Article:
Bangladesh is a fast-growing mobile money market. With bKash, the second-largest mobile money provider in the world, industry growth in the country has reached impressive heights. Between January 2013 and February of this year, the number of mobile money clients in Bangladesh increased five-fold to 25 million users, with the number of daily transactions increasing from 10 million to 77 million.
“I am not sure if I can repay more loans, and I don’t want to be overburdened by debt.” That was how Noyon, a small grocery shop owner with a physical disability, replied when BRAC asked whether he would like to take a loan to expand his business.
Jannat is not your typical microfinance client. Like an increasing number of BRAC’s microfinance clients, she is not a member of a women-only savings and borrowing group, and did not take a loan to set up a micro-enterprise. Instead, her and her husband are part of new sphere of microfinance clients that is starting to catch on - migrant workers.
This blog was originally posted on 59 minutes of development and Next Billion. Since January, when six randomised control trials were published 'definitively' stating that microcredit is not a viable poverty alleviation tool, microfinance has been taking a lot of heat in the media. One recent article went so far as to compare it to "a zombie that refuses to die." What's kind of funny is that the researchers themselves weren't quite so negative, not that anyone will take the time to read a massive research document. Here's a line I liked.
This month, the results from six randomised control trials (RCTs), published in Science magazine highlighted a model of development that is an adaptable and exportable solution able to raise households from the worst forms of destitution and put them onto a pathway of self-reliance. The graduation approach – financial services integrated within a broader set of wrap-around services – is gaining steady recognition for its astonishing ability to transform the lives of the poorest.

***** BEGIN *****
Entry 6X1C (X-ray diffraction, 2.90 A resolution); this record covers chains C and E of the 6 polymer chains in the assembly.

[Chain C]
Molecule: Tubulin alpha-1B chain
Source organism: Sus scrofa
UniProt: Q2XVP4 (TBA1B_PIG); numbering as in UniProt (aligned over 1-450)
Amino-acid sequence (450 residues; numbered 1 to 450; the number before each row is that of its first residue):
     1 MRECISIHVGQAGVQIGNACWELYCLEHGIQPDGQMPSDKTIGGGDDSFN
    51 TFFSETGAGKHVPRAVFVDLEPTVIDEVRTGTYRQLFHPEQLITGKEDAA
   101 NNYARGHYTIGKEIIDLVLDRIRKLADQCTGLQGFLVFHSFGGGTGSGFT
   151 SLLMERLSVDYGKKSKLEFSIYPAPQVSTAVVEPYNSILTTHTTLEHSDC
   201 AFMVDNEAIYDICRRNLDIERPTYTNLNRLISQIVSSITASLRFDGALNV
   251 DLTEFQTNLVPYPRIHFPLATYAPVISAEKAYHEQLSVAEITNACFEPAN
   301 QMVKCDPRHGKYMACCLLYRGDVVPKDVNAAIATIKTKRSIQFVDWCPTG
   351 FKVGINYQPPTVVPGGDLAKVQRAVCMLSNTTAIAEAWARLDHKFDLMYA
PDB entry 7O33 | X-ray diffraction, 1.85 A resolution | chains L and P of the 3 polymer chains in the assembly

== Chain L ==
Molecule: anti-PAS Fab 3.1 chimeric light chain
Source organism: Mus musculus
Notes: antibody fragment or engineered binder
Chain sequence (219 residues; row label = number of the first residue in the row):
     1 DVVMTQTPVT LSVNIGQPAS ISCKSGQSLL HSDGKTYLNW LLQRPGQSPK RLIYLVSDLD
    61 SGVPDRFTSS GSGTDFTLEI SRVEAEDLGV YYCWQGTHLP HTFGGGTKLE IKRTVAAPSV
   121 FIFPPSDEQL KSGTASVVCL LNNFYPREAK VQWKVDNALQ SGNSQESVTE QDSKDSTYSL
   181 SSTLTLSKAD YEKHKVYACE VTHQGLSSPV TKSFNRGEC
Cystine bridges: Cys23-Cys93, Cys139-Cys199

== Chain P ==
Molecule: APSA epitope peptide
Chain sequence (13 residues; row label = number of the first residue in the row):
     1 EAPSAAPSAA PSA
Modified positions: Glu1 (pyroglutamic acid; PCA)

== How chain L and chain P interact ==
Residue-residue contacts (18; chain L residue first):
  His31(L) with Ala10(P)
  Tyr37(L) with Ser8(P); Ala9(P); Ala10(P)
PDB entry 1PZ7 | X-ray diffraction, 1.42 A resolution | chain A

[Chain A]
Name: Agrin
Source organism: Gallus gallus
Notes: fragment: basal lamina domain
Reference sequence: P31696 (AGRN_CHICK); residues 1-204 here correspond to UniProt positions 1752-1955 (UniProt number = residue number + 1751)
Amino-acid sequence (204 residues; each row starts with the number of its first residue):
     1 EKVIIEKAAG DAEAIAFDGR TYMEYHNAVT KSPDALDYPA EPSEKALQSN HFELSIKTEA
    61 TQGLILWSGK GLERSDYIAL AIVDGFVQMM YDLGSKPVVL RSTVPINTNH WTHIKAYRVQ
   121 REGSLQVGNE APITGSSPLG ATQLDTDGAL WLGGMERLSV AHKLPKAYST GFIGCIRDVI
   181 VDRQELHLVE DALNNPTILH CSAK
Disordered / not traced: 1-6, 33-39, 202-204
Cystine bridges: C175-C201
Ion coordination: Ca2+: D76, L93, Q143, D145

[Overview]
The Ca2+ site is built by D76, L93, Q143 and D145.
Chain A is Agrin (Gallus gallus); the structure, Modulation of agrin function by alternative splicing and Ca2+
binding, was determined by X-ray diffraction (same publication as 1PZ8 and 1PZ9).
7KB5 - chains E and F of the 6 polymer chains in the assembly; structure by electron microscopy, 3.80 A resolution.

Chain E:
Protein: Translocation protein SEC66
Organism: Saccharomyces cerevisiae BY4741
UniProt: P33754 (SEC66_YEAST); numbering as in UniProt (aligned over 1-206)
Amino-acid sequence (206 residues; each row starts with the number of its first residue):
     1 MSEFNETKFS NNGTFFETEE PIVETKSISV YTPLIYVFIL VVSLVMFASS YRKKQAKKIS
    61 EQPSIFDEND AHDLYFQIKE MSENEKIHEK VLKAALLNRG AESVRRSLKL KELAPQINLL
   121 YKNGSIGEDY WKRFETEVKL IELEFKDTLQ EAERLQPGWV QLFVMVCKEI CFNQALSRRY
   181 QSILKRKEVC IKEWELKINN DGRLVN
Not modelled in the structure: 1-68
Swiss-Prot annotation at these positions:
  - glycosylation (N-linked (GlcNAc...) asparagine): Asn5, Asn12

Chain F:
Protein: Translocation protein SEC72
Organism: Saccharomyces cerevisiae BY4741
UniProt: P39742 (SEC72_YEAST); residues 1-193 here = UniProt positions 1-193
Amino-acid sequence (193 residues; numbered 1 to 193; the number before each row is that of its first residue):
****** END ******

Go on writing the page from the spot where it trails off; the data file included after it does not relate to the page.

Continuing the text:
Violet is 21 years old, married and a mother of two. She is also the owner of a steelworks business where her husband is one of her employees. When she speaks of expanding her business, her voice is full of confidence and hope, undeterred when others make jokes about how she manages her husband.
Even when introducing herself, Babita’s enthusiasm is contagious. “Maybe you think that you can’t change how you manage your money. It’s too hard. Well, I used to think that I could never get up in front of a group of people and give a presentation. But here I am. BRAC taught me how. So if I can do this, then you can do anything.”
Microcredit alone may not transform many people’s lives. But it can be a part of the equation that does. Poverty is a multi-dimensional issue that requires a multi-dimensional approach. Why then do impact studies on microcredit search for transformative effects of what is essentially a limited intervention?
Last Thursday, the 2015 Gates letter identified mobile money as a transformative innovation for the next 15 years, driving faster improvement of the lives of people in poor countries than has ever been seen.
BRAC Microfinance has grown to become one of the largest providers of financial services for the poor. It currently serves 4.4 million clients spread across the country. And this includes one of the most hard-to-reach areas – the chars.
BRAC understands the significance of cultural context as well as the dangers of imposing any foreign solutions disregarding local reality. Community organisation and mobilisation and understanding the local context has been central to BRAC’s development work. This hasn’t been an exception for BRAC's latest international undertaking in Myanmar. We now have two entities there, namely BRAC Myanmar and BRAC Myanmar Microfinance Company Limited, a for profit organisation. With three branch offices and over 1,000 microfinance borrowers, we are proud to celebrate one year of operating in Myanmar this October.
Heart disease is often regarded as a problem that a person is born with, or something that eventually happens in older adults. Non-modifiable risk factors like advancing age and family history are not the only reasons for heart disease. In fact, 80 per cent of premature deaths from cardiovascular disease could be avoided if modifiable risk factors like tobacco use, unhealthy diet, physical inactivity, high blood pressure (hypertension), diabetes and raised lipids are addressed.